Thursday, August 24, 2023

MISS PEONY - Canberra Theatre Centre Playhouse

Shirong Li (Joy) - Deborah Faye Lee  (Marcy) - Jeffrey Liu (Zhen Hua) - Stephanie Jack (Lily)
 Mabel Li (Sabrina)

Written by Michelle Law – Directed by Courtney Stewart

Set and Costumes designed by Jonathan Hindmarsh – Lighting Designed by Trent Suidgeest

Composer: Dr Nicholas Ng – Sound Design by Julian Starr - Choreographed by Kristina Chan

Canberra Theatre Centre Playhouse August 23rd – 26th 2023.

Performance on August 23rd reviewed by Bill Stephens.

Shirong Li (nurse) - Gabrielle Chan (Adeline) - Stephanie Jack (Lily)

Michelle Law’s latest play is a disarming affair. Given a terrific production by Belvoir Theatre and directed with flair by Courtney Stewart, the play vacillates unsettlingly between broad parody and moments of thoughtful comment about fitting into the country in which you were born but are considered alien.

The audience first meet Lily, played by Stephanie Jack, at the deathbed of her grandmother, Adeline (‘Poh Poh’ in their native Cantonese). A former beauty queen herself, Poh Poh (Gabrielle Chan) makes Lily promise that she will carry on her legacy by entering and winning the forthcoming Chinese community beauty pageant, Miss Peony.

Although she is about to set off to London to establish a new life, and loathes the idea of participating in a beauty pageant, Lily reluctantly agrees allowing Poh Poh to happily expire.  But, not for long, because Poh Poh soon reappears as a ghost who, unless Lily achieves her promise, is destined to linger in Limbo and determined to prevent that outcome.

Deborah Faye Lee (Marcy) - Shirong Wu (Joy) - Stephanie Jack (Lily) - Mabel Li (Sabrina) 

The rest of the play is taken up with the actual beauty pageant, during which Lily becomes life-long friends with three of her adversaries, Marcy, Sabrina and Joy. Each of whom is depicted as a broadly-performed cultural stereotype.

During the Q & A that is part of the beauty pageant, we learn that Marcy (Deborah Faye Lee) hopes to advance the success of her family’s business by winning the pageant; Joy (Shirong Wu) is looking for a romantic partner; and Sabrina (Mabel Li) is intent on portraying herself as a typical Western-Sydney ethno-Australian.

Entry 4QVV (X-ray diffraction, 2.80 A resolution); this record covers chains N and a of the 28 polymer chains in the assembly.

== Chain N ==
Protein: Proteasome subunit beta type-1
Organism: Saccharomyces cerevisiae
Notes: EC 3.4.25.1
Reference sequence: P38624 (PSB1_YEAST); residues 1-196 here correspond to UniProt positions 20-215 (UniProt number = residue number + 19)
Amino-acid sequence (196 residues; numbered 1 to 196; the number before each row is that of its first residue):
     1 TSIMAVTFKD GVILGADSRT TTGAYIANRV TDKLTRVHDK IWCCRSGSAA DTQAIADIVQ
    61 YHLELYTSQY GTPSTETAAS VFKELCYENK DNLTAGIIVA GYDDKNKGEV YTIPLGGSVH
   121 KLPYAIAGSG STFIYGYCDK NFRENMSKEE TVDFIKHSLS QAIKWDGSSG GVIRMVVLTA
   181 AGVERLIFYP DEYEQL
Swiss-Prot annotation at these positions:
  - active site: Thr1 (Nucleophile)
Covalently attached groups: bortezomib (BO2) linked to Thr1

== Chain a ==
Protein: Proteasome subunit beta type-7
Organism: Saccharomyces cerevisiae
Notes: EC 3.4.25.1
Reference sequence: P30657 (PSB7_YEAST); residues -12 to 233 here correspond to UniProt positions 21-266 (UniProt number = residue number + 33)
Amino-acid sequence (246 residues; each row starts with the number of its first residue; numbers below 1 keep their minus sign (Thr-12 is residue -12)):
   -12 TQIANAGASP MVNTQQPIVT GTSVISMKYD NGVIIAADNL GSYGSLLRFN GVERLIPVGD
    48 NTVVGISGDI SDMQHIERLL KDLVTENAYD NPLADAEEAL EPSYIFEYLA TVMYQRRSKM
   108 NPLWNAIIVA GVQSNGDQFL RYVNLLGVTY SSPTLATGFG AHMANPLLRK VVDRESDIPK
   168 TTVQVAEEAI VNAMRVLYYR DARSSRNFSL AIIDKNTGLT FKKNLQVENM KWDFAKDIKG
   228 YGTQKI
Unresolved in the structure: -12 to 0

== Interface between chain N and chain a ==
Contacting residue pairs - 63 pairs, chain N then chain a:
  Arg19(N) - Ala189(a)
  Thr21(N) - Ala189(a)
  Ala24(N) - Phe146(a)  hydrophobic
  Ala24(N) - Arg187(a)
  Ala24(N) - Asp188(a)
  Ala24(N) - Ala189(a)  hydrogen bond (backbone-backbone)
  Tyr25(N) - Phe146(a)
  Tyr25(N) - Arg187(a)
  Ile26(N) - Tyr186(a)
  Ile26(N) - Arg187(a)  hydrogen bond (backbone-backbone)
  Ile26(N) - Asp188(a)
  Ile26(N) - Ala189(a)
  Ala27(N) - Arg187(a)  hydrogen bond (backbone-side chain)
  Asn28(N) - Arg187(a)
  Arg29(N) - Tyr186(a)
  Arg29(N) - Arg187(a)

Despite the apparent shallowness of each of the contestants the actors manage to invest them with a sense of authenticity, so that during the exuberant staging of the lavish beauty pageant with its appropriately cheesy K-pop soundtrack, it is easy to become invested in the outcome for each. That outcome itself is one of many surprises imbedded in this production.

Among others are the endlessly surprising set and witty costumes by Jonathan Hindmarsh which capture the glamour and gaudiness of these events; Kristina Chan’s spot-on choreography; and the scene- stealing performance of Jeffrey Liu as Zhen Hua, the smooth, silver-tongued compere and producer of the beauty pageant.


Gabrielle Chan (Adeline) - Stephanie Jack (Lily)

But it is the performance of Gabrielle Chan, as the irascible Poh Poh, which anchors the fantasy that is central to the success of the production.

Able to switch from matriarch to witch in a flash, Chan has an elegance which makes her completely believable as a former beauty queen, and an inherent grace which allows her maintain an unworldly presence as a formidable ghost. She also wears a remarkable costume which delivers surprises of its own.  

However, perhaps the most intriguing feature of this production is how well the device works of having the dialogue delivered and captioned in three languages, Mandarin, Cantonese and English.  This provides the production with an unusual authenticity which somehow defuses criticism of the broad acting style, which, despite of the contemporary subject of the play, often hints at traditional Chinese theatre.

With “Miss Peony” Michelle Law and her director Courtney Stewart have crafted a clever production which besides being thought-provoking is also terrifically entertaining. 

                                                     Images by Jason Lau

     This review also published in AUSTRALIAN ARTS REVIEW.